Monday, May 14, 2012

Chol HaMoed and Teshuva

קל"ה - הלכות חול המועד ב:א

Yom Tov is a concept of teshuva, as is known.  How is this known? - because we all go through the same motions.  The ways of teshuva are as such:  when a person first starts to repent he is uplifted and brought close to Hashem.  And, then afterward he is seemingly distanced from Hashem, and the person has a tremendous downfall.  He falls to distant places.  When this happens he needs to strengthen himself with all of his might, and should not allow himself to fall again, Heaven forbid.  If he is able to keep himself from falling, his first downfall becomes the catalyst for an ascent.  He merits to uplift holy sparks, which are an aspect of lost items veiled in lowliness.  Through teshuva he is able to return and ascend to holiness even more than before.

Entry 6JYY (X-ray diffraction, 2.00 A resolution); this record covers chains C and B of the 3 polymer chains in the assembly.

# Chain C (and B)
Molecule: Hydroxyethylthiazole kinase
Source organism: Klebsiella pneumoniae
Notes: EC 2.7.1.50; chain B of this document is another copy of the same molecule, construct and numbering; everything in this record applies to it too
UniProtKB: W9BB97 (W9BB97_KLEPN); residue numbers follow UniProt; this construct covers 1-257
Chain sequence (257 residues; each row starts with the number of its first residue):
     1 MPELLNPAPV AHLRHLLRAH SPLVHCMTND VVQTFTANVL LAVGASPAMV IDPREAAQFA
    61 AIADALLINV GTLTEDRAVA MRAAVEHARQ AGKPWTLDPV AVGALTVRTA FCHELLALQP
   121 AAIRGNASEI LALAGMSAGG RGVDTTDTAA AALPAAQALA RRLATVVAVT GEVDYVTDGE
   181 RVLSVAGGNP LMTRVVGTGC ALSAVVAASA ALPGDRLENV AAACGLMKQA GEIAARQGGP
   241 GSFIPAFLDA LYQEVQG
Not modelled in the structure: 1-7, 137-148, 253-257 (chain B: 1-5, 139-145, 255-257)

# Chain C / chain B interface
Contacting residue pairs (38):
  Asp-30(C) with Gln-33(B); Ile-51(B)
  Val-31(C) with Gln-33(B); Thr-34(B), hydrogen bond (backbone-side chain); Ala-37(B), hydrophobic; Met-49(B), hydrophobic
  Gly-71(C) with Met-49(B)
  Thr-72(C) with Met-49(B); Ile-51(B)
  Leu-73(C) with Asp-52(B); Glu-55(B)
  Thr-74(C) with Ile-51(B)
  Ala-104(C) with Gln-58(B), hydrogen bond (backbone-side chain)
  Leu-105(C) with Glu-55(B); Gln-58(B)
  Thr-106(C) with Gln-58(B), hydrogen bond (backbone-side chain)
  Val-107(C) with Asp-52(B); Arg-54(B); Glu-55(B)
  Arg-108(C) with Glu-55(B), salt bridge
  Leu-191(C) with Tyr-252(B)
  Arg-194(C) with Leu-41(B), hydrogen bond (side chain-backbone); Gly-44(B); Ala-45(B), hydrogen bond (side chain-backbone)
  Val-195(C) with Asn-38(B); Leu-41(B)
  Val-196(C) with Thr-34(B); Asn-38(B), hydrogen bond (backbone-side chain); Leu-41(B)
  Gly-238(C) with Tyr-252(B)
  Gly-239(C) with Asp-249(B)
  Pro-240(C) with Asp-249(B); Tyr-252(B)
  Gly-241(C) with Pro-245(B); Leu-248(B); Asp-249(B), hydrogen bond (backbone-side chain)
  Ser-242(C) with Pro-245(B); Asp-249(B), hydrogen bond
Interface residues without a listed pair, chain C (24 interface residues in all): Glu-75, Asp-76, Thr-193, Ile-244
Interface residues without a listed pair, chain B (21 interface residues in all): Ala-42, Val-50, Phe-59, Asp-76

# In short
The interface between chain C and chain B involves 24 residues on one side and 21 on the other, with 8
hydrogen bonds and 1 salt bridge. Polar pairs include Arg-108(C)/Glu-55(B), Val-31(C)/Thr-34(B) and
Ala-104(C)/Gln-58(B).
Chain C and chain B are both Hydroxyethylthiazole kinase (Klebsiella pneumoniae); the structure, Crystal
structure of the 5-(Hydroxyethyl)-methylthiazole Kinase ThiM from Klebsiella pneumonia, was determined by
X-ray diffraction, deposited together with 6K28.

This is an aspect of chol hamo'ed, which is right after the closeness and holiness of the first days of the festival.  This time is synonymous with a person's descent from holiness when a person must be cautious.  Even though a he is now in a state of "coming forth," because he fell and descended from his holiness to a state of chol, nevertheless he must sanctify himself with the holiness of mo'ed, which is a concept of the prohibition of doing labor on chol hamo'ed.  However, labor is permitted to be done on chol hamo'ed only if one will suffer a financial loss.  A person must know and strengthen himself, for doing such labor is not a complete descent from the sanctity of the mo'ed, Heaven forbid, for it is also a time of mo'ed and Yom Tov.  In such a case, a person is prohibited from falling from his place except to prevent a loss.